So there’s been much wailing and gnashing of teeth lately about the design of some of Apple’s accessories. This includes the new Magic Mouse 2 with the charging port on the bottom, the iPad Pro with the Pencil sticking out of it, and the iPhone 6s battery pack.
People need to remember that great design in not just about making something look good. It’s about making it work well.
Today, let’s look at the iPad Pro’s Pencil accessory, and look at what the hubbub is all about.
I tested this myself, rather than talk in theories or platitudes.
The main complaint about the Apple Pencil’s design is in charging it: you have to remove the magnetically-attached cap and stick it into the iPad Pro’s charging port.
It looks funny, they say.
It does look funny. It’s a design compromise. What are the alternatives?
- Microsoft’s Surface Pro 4 Pen doesn’t even have a rechargeable battery. Sure, it lasts about a year, but what’s the probability you’re going to find a AAAA (yes, that’s quadruple-A, not triple-A) battery handy when it dies?
- Have its own charger or cable–but what’s the likelihood you’ve forgotten that at home or work? Who want’s another cable or charger? (In fact, Apple does now ship an adapter so you can charge your Pencil using a standard USB-to-Lightning cable. I left mine in the box. I’ll never use it.)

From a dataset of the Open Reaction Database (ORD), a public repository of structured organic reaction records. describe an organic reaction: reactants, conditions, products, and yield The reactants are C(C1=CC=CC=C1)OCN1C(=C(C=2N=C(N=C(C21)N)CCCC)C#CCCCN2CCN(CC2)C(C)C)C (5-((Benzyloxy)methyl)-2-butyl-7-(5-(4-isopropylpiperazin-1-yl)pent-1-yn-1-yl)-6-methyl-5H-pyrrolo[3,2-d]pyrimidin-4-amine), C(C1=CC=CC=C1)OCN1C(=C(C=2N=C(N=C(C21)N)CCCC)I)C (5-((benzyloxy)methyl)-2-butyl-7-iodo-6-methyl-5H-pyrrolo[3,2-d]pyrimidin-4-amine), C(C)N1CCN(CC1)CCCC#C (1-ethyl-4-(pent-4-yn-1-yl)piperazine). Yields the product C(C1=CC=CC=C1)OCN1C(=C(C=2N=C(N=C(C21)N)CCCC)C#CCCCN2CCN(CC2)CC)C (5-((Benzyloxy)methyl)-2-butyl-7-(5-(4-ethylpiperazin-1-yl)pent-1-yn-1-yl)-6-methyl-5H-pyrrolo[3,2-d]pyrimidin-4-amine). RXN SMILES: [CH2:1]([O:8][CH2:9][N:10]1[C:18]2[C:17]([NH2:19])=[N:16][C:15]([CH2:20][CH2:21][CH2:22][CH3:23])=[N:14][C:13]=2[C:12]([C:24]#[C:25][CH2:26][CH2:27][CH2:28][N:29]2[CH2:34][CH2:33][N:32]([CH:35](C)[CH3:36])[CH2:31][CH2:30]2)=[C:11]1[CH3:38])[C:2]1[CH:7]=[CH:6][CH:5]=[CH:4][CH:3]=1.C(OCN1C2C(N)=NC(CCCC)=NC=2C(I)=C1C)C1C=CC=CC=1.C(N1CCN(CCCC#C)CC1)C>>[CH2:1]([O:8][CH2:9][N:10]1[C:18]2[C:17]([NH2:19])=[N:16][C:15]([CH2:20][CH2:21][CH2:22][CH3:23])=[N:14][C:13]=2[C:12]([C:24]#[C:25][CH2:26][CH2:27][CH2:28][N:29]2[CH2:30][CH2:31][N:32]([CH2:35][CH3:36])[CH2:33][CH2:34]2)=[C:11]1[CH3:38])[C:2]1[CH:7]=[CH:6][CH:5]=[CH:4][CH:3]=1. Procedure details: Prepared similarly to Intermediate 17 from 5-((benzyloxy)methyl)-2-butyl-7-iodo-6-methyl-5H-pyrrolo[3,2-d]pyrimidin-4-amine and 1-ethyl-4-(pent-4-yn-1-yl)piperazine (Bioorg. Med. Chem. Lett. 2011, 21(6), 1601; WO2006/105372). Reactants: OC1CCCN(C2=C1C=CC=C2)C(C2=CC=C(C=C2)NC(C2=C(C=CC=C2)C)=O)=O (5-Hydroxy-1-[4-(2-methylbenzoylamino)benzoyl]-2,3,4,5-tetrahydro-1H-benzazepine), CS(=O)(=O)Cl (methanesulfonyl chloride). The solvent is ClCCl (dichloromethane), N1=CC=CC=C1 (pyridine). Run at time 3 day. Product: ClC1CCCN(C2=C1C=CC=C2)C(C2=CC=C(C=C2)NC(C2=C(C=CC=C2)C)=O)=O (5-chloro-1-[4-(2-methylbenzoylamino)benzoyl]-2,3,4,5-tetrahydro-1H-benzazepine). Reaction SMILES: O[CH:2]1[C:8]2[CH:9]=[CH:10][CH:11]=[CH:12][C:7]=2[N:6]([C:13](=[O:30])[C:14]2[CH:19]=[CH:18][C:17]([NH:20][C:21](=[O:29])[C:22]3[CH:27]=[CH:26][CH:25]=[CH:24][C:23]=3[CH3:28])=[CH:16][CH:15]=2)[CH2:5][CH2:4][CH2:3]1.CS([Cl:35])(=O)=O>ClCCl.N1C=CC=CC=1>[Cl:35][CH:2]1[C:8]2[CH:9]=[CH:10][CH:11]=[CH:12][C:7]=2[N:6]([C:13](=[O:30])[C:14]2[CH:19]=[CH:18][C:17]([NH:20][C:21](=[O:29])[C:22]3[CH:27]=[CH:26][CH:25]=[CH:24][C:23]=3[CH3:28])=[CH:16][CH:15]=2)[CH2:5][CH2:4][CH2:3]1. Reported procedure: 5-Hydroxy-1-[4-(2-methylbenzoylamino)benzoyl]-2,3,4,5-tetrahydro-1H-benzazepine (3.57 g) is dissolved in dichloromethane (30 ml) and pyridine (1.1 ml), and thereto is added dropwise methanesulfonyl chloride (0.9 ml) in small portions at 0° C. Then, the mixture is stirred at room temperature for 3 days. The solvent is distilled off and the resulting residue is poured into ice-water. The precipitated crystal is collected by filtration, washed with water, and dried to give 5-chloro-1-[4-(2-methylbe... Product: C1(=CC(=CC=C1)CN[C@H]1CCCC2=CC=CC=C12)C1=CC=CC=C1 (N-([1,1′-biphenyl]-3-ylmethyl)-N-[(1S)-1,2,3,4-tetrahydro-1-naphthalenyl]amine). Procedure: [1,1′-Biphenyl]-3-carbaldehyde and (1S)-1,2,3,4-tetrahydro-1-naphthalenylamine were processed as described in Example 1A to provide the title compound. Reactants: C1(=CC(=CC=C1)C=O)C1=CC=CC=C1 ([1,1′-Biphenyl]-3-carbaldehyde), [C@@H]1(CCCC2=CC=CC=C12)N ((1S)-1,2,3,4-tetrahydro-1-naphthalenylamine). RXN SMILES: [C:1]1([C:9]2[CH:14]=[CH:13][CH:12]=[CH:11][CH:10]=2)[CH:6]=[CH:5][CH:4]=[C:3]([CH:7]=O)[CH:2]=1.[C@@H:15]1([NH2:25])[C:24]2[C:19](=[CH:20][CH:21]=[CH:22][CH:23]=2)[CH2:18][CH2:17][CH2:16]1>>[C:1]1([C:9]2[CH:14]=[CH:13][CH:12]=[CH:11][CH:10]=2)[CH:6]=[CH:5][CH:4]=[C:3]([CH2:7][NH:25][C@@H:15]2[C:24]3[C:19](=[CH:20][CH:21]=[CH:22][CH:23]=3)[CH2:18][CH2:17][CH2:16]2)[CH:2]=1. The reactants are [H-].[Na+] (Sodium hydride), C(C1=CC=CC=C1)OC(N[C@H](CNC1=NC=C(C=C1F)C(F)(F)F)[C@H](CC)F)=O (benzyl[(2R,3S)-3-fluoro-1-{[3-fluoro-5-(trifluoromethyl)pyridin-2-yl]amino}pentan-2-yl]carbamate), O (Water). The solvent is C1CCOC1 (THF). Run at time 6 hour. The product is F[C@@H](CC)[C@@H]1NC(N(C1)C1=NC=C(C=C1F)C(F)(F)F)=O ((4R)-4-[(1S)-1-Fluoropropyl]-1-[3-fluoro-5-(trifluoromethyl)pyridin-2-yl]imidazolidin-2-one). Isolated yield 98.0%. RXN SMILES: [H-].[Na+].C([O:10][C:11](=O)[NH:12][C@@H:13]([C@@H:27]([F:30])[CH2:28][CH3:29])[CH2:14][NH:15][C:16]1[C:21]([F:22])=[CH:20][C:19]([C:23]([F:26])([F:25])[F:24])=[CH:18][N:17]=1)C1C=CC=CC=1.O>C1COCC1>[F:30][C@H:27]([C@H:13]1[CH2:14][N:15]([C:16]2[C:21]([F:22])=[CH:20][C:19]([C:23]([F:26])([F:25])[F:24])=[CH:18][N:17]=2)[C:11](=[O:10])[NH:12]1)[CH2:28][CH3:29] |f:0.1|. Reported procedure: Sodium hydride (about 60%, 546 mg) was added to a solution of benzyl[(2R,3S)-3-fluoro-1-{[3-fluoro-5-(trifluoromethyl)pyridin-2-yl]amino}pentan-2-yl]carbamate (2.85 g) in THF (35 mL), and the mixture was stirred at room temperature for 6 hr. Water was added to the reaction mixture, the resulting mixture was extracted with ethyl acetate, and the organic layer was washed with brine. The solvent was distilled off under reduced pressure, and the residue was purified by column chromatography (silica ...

- Have a custom connector on the iPad that the Pencil attaches to on the side. Well, then you have a Pencil that is no longer round and smooth. And I don’t think the Smart Connector has enough power to charge it. Do you want another port on your iPad?
So the design option that Apple took is to connect the Pencil directly to the Lightning port. This immediately brings up a list of concerns:
- How much power is it going to suck from my iPad? What if the iPad Pro’s battery is low?
- Will it interfere with charging my iPad Pro?
- Will it take so long as to prevent me from finishing my brilliant idea?
So, like my last few blog posts, I figured I’d test this myself, rather than talk in theories or platitudes. Here are my results.
Above are two screen captures from my iPad Pro showing before-and-after photos of charging my Pencil for about 5 minutes.
As you can see, the Pencil increased to being a third charged–from 3% to 37%–in about 5 minutes. At the same time, that iPad Pro’s battery went from 87% to 86% over that 5 minutes, as I continued to use it.
So let’s review our concerns from above:
- No, charging the Pencil has almost no effect on your iPad Pro’s battery life. So that’s not a concern.
- True, you can’t charge your iPad while you’re charging your Pencil, but it takes so little time that it doesn’t matter.
- It happens so quickly, you can go back to drawing in seconds. If you’re just trying to finish an idea, you don’t need 37% charge on your Pencil. Charge it for 30 seconds and be on your way.
So, would you rather have a Pencil that looks silly for 30 seconds to a few minutes every few days and needs no special cables, adapters, chargers, or hard-to-find batteries — or would you rather need to carry something additional with you, or have an extra port on your iPad or a non-round, non-smooth Pencil while you’re drawing or annotating?
To me, the answer is clear. This is brilliant design.